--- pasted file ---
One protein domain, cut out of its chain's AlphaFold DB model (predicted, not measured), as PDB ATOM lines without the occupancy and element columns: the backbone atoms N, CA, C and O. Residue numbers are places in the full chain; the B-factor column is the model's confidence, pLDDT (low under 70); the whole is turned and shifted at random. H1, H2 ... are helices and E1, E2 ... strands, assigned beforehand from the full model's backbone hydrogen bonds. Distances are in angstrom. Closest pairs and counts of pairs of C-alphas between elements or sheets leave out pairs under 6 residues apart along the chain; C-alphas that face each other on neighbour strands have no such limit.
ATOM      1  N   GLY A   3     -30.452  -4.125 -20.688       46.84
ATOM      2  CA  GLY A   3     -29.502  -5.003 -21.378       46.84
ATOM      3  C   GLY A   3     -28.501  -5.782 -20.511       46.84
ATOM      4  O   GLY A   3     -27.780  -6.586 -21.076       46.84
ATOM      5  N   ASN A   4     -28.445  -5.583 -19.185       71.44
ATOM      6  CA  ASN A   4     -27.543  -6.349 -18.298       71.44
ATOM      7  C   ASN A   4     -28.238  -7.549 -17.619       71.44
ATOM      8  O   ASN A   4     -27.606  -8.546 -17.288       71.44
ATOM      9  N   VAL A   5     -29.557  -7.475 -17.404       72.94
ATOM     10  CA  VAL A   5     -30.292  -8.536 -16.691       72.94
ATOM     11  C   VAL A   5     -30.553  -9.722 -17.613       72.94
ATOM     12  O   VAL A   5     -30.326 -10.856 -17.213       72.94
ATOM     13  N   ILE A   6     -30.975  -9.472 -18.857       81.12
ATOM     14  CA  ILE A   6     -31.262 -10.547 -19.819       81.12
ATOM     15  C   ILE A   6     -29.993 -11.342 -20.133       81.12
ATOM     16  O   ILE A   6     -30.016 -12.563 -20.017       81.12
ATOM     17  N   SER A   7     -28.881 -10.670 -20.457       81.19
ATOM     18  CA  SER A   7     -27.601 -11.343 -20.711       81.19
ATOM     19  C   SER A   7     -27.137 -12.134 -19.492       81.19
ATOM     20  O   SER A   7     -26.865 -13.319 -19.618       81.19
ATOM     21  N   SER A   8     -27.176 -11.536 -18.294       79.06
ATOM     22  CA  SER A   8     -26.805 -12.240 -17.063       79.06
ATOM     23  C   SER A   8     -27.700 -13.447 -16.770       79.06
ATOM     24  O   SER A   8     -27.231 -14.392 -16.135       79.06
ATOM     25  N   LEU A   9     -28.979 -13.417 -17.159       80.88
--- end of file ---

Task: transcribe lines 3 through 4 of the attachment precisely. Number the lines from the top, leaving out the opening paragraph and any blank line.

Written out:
ATOM      3  C   GLY A   3     -28.501  -5.782 -20.511       46.84
ATOM      4  O   GLY A   3     -27.780  -6.586 -21.076       46.84